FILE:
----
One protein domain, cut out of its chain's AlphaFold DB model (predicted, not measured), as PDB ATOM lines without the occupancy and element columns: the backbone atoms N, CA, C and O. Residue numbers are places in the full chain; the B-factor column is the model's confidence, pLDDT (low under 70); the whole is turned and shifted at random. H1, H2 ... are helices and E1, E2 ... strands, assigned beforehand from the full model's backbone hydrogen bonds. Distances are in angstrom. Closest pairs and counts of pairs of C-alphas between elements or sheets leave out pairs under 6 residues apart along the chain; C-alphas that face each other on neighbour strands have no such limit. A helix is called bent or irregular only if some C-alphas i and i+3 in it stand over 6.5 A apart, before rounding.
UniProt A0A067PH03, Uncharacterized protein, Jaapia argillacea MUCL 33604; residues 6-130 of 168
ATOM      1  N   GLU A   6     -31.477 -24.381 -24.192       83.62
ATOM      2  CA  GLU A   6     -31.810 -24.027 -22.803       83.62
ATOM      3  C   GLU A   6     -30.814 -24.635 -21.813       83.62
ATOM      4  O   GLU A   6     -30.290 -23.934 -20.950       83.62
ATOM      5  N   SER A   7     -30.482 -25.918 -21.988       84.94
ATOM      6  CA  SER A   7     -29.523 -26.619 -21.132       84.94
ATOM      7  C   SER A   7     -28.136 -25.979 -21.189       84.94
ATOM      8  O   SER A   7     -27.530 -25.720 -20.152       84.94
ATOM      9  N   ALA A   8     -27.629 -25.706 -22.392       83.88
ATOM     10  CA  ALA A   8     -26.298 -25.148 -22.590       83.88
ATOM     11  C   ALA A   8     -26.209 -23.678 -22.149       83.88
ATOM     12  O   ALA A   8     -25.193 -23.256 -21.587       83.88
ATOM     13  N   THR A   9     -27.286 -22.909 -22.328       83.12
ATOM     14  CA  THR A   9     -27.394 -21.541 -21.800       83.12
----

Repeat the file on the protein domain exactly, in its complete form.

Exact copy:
One protein domain, cut out of its chain's AlphaFold DB model (predicted, not measured), as PDB ATOM lines without the occupancy and element columns: the backbone atoms N, CA, C and O. Residue numbers are places in the full chain; the B-factor column is the model's confidence, pLDDT (low under 70); the whole is turned and shifted at random. H1, H2 ... are helices and E1, E2 ... strands, assigned beforehand from the full model's backbone hydrogen bonds. Distances are in angstrom. Closest pairs and counts of pairs of C-alphas between elements or sheets leave out pairs under 6 residues apart along the chain; C-alphas that face each other on neighbour strands have no such limit. A helix is called bent or irregular only if some C-alphas i and i+3 in it stand over 6.5 A apart, before rounding.
UniProt A0A067PH03, Uncharacterized protein, Jaapia argillacea MUCL 33604; residues 6-130 of 168
ATOM      1  N   GLU A   6     -31.477 -24.381 -24.192       83.62
ATOM      2  CA  GLU A   6     -31.810 -24.027 -22.803       83.62
ATOM      3  C   GLU A   6     -30.814 -24.635 -21.813       83.62
ATOM      4  O   GLU A   6     -30.290 -23.934 -20.950       83.62
ATOM      5  N   SER A   7     -30.482 -25.918 -21.988       84.94
ATOM      6  CA  SER A   7     -29.523 -26.619 -21.132       84.94
ATOM      7  C   SER A   7     -28.136 -25.979 -21.189       84.94
ATOM      8  O   SER A   7     -27.530 -25.720 -20.152       84.94
ATOM      9  N   ALA A   8     -27.629 -25.706 -22.392       83.88
ATOM     10  CA  ALA A   8     -26.298 -25.148 -22.590       83.88
ATOM     11  C   ALA A   8     -26.209 -23.678 -22.149       83.88
ATOM     12  O   ALA A   8     -25.193 -23.256 -21.587       83.88
ATOM     13  N   THR A   9     -27.286 -22.909 -22.328       83.12
ATOM     14  CA  THR A   9     -27.394 -21.541 -21.800       83.12